In the now-classic joke about how to spot a good apartment building in New York City, D.L. Hughley quips: “A good building, you got a doorman. A bad building, you just got a man in a door.”
The moral? When you move to New York City, look for a doorman.
That said, you want to know something about what you're actually entitled to. So, we took a look at questions people ask most about their rights in New York City. Here’s what we got for you, Q an A style.
First question. After I sign a lease, can there be surprises? Can my rental property change the terms later?
Fuggetaboutit! Your lease terms are what they are, through the duration of the lease unless you and the property owner both agree to any changes.
So, do read the lease. If some of the terms seem problematic, see if you can get a revised agreement. If not, shop around until you find the property with rules you can live with.
Now, what does a legit NYC apartment have to provide for the resident?
The basics. Lights and elevator access. A working smoke and carbon monoxide detector for each bedroom. Your interior should also have (lead-free) paint or wall covering, natural sunlight, and safety guards for windows.
Apartment properties have to be clean, safe, and well maintained. Heat is mandatory, October through May. Hot and cold faucet water is mandatory.
Now, believe it or not, kitchen appliances are not mandatory items. Nor is AC. Double-check and make sure any AC unit and whatever you see in the kitchen is what you’ll get.
I value my privacy. Can the property manager send someone into my apartment?
Usually not. In New York City, you have the right to privacy, except for:
- Emergency repairs. If it’s an emergency, the property manager can—and should—send someone over without tracking you down.
- Apartment inspections or showings to prospective renters. The rule is written notice, 24 hours in advance.
- Non-emergency repairs. But the property needs to give you a written notice at least a week before entering.
A property can’t change the locks or evict anyone without a warrant of eviction.
Speaking of repairs, who pays for those?
If something goes on the fritz, the property management, under New York law, does not need to reimburse you.
Clearly, a property management company keen on excellent maintenance is good to have.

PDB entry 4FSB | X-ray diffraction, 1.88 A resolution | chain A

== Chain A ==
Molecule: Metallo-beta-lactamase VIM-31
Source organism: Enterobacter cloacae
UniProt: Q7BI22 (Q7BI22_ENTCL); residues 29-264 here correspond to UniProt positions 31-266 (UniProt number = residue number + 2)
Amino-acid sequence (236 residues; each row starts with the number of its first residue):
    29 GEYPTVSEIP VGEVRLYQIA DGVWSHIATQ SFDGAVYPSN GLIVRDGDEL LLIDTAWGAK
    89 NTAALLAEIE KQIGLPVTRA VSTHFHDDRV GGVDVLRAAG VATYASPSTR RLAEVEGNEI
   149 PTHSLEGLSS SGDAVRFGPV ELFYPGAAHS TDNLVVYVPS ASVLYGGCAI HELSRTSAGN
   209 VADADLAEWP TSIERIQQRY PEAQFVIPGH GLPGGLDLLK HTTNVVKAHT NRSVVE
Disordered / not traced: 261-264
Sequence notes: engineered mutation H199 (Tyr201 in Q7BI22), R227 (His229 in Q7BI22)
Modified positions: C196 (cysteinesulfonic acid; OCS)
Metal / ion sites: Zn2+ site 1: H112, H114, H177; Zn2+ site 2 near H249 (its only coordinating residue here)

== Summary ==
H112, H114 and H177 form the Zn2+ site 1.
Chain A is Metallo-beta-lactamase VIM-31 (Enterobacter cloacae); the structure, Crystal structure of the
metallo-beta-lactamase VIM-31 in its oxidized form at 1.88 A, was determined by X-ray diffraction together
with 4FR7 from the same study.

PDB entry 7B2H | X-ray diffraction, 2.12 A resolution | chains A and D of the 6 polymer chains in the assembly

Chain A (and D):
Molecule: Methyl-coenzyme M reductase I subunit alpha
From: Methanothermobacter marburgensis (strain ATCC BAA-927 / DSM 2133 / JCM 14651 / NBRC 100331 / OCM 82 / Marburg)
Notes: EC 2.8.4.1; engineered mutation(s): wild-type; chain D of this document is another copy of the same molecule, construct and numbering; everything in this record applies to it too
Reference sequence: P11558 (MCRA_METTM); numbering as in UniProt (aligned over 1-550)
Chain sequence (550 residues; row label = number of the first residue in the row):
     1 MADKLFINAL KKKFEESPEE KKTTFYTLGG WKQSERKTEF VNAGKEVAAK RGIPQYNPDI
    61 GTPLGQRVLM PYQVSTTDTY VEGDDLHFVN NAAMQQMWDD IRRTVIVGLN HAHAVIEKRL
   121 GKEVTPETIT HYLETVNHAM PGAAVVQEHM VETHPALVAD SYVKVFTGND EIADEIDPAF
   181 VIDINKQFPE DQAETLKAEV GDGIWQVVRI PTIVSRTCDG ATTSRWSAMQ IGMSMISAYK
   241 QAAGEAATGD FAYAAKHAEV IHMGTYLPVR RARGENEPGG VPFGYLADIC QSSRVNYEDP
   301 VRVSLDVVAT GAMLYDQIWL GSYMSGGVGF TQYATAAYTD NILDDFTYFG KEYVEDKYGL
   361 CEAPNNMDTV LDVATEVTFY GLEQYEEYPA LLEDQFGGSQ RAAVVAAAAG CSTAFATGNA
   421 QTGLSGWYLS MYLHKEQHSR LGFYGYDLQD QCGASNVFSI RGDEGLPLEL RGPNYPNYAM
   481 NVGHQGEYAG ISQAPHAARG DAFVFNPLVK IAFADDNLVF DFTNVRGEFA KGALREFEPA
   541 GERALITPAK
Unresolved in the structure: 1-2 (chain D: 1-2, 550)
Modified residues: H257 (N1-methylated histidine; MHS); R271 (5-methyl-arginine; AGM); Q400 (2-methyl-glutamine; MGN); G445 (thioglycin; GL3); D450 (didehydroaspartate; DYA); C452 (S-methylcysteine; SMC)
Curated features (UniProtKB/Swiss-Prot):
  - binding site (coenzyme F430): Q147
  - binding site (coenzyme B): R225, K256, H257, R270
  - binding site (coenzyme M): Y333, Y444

What if the place isn’t ready for me to move in when promised?
If the space is not move-in ready at the start date in the lease, the resident owes no rent before being allowed to move in. Of course, that doesn’t get you a roof over your head. Choose your property wisely, because having to use this protection would be cold comfort.
If you can find another option, you’re allowed by law to cancel the lease with written notice, and get your deposits and any prepaid rent back.
Can a prejudiced property manager refuse to rent to me?
No way! Discrimination based on race, sex, sexual orientation, country of birth, age, health or disability, family status, lawful source of income or public benefits, or immigration status is not allowed.
Plus, you’re entitled to reasonable accessibility accommodations, so you can enjoy the building and its amenities.
If you ever feel you are subjected to unlawful treatment, you may contact the city’s Department of Housing Preservation and Development or report an issue to the state Attorney General.
I have an opportunity elsewhere and need some time away. Can I sublet my NYC space while I'm not living there?
Yes, in buildings with four or more apartments, sublets are OK. You do need the property’s written permission, yet the property cannot say “no” unreasonably.
Keep in mind that you, as original party to the lease agreement, are still legally responsible if things get broken or the rent doesn't get paid.
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